Our final stop of the evening was Barking Frog for coffee and dessert.

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I immediately ordered the cappuccino (which barely helped in keeping my eyes open).

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For dessert I ordered the Caramelized Kalamansi Curd/Blueberry Compote (ginger sugar/lemon thyme tapioca/mascarpone ice cream/blueberry meringue)

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It was creative, I’ll give them that, but other than that it was just okay. Not enough flavors and reminded me too much of melted custard.

Derek ordered Spiced Chocolate Cremeux (xocopili cream/flourless chocolate cake/lime sorrel granita/coconut foam/crispy pearls).

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His was interesting. There was layer of chocolate mousse, a lime granita, and coconut cream on top. The flavor combination wasn’t what bothered me – I thought the chocolate and lime worked really well together – it was the juxtaposition of the icee lime and cream chocolate and coconut. The iciness just didn’t work against the creamy textures.

After dessert we headed back to the bed & breakfast and were asleep before 8:30pm. I’m pretty sure it was still light out. We were wiped!

And then we were up wide awake at 4:30am. Stupid body clock.

Coffee was delivered to our door at 7:30am. Fancy, schmancy.

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The night before the owners had asked what time we wanted coffee in our rooms and what time we wanted breakfast. I knew we’d be up early so I requested coffee at 7:30 and breakfast at 8:00. I guess I didn’t realize how super early we’d actually be up. Ha.

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We ended up taking our coffee outside and tossing the ball with the pups. There were two adorable cocker spaniels on property that could play a mean game of fetch. It was an amazing morning to sit outside. I can’t get enough of that cool breeze.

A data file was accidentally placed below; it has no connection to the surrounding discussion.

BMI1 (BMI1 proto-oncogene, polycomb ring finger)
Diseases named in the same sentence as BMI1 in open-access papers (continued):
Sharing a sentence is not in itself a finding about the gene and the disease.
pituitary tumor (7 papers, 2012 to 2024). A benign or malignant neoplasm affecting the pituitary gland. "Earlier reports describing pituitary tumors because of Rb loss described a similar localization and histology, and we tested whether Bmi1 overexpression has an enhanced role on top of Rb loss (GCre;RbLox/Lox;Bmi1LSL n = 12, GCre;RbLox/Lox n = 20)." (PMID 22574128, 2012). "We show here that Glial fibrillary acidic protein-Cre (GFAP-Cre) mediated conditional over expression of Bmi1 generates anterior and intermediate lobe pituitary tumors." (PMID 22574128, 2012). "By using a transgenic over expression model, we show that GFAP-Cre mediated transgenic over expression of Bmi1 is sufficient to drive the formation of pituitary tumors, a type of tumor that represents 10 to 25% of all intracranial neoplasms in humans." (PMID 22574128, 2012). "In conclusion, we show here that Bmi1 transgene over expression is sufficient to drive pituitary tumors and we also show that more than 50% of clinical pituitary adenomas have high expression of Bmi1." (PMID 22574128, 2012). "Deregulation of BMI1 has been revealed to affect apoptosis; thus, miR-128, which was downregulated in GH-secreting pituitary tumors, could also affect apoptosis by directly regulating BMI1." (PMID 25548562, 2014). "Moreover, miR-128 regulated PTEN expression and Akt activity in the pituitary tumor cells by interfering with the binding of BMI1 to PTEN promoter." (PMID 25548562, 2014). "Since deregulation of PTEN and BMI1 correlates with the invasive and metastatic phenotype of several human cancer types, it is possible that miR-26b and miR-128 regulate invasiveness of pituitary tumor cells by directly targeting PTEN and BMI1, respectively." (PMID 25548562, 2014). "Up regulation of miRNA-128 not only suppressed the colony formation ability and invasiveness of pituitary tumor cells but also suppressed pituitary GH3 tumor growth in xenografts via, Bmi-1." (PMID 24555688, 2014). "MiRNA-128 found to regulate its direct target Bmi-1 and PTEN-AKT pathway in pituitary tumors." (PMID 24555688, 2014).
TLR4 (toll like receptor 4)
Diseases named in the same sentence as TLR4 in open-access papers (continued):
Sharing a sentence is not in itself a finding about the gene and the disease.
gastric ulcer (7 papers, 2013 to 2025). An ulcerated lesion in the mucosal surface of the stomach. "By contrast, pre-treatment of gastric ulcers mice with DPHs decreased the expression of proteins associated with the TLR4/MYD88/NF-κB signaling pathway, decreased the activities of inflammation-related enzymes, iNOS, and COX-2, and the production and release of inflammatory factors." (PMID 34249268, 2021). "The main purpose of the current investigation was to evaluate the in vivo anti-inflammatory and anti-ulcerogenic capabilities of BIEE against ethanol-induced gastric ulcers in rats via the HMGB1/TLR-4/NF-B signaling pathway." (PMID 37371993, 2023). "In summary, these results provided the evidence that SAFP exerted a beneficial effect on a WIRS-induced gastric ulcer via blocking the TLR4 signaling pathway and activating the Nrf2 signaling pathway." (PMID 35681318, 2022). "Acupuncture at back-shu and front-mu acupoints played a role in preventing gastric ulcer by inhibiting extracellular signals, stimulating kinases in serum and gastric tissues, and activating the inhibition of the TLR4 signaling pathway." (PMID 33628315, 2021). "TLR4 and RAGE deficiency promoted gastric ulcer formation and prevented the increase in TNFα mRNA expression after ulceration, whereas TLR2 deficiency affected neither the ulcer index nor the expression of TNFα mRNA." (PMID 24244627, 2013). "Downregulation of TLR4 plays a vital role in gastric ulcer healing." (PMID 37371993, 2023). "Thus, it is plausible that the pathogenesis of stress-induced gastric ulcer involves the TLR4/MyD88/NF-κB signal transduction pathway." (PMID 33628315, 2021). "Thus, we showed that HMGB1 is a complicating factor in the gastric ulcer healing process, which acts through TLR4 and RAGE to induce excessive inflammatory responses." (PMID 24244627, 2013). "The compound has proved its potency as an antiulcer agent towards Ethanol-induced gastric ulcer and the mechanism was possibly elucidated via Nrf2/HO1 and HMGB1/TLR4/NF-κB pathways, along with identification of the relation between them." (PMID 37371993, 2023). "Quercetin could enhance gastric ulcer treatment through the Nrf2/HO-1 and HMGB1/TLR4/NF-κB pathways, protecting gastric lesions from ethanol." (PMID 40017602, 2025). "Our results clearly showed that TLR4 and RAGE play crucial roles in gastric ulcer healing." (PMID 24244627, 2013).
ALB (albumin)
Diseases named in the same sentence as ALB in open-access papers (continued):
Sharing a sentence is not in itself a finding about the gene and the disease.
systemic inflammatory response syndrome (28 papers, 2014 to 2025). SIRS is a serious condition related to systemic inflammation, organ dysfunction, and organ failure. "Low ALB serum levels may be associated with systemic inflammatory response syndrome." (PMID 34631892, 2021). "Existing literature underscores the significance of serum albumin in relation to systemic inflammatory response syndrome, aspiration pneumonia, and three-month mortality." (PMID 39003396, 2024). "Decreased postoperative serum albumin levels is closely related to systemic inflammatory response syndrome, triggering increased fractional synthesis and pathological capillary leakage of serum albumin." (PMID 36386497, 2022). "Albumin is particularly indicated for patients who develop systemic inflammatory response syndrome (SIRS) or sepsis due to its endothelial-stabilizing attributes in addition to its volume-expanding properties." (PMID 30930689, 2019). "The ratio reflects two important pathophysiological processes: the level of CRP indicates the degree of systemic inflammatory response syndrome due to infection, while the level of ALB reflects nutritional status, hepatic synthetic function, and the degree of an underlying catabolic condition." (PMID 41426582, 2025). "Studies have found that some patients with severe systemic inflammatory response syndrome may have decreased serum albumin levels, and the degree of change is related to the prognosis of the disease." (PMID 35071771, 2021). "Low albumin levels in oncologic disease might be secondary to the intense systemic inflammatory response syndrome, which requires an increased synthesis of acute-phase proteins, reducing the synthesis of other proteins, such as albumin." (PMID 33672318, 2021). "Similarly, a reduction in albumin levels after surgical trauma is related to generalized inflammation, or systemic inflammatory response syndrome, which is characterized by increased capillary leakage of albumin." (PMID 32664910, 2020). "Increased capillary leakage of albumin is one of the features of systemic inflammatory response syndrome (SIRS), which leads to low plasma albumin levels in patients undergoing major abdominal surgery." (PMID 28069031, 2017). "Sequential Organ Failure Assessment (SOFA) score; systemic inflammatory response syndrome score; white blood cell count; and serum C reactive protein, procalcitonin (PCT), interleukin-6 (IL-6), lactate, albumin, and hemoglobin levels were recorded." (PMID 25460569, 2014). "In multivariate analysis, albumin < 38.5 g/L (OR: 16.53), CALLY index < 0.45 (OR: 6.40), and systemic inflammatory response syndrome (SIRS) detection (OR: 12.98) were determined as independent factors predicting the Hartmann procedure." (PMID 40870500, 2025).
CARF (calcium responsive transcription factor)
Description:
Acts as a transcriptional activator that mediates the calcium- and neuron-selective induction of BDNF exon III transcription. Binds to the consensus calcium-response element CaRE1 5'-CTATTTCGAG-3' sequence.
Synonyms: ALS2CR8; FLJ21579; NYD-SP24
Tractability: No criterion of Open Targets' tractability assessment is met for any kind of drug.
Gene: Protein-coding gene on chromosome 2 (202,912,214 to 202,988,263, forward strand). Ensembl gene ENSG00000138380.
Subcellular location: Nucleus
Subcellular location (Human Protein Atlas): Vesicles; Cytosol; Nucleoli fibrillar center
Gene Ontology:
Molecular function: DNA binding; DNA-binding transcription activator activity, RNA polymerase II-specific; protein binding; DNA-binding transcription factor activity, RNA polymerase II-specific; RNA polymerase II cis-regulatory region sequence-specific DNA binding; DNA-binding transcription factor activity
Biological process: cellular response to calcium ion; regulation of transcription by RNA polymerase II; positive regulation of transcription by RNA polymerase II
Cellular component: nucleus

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Breakfast was served in the common space promptly at 8:00am. We were joined by another Florida couple who had flown in the night before. They were on their way to sail with friends off of the Vancouver Islands.

Breakfast was served in two courses. The first was a bowl of yogurt with fresh fruit and almond slivers. The raspberries were picked fresh from the backyard that morning.

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The second course was french toast (I’m not sure what the crunchy stuff was, but it was good) and bacon.

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Everything was delicious. We enjoyed the meal and the company. It was also nice to speak a little more with the owners about the history of Eason Estates. It’s so inspiring how they’re living their dream.

After breakfast we packed up our bags and headed out. We were sent on our way with snacks and bottles of water for the road.

Again, I can’t recommend Eason Estates or the Woodinville area enough. My only regret was that we couldn’t stay longer. We’ll have to return in the future and next time stay at least two nights.

Have you ever stayed in a bed & breakfast before? Which was your favorite?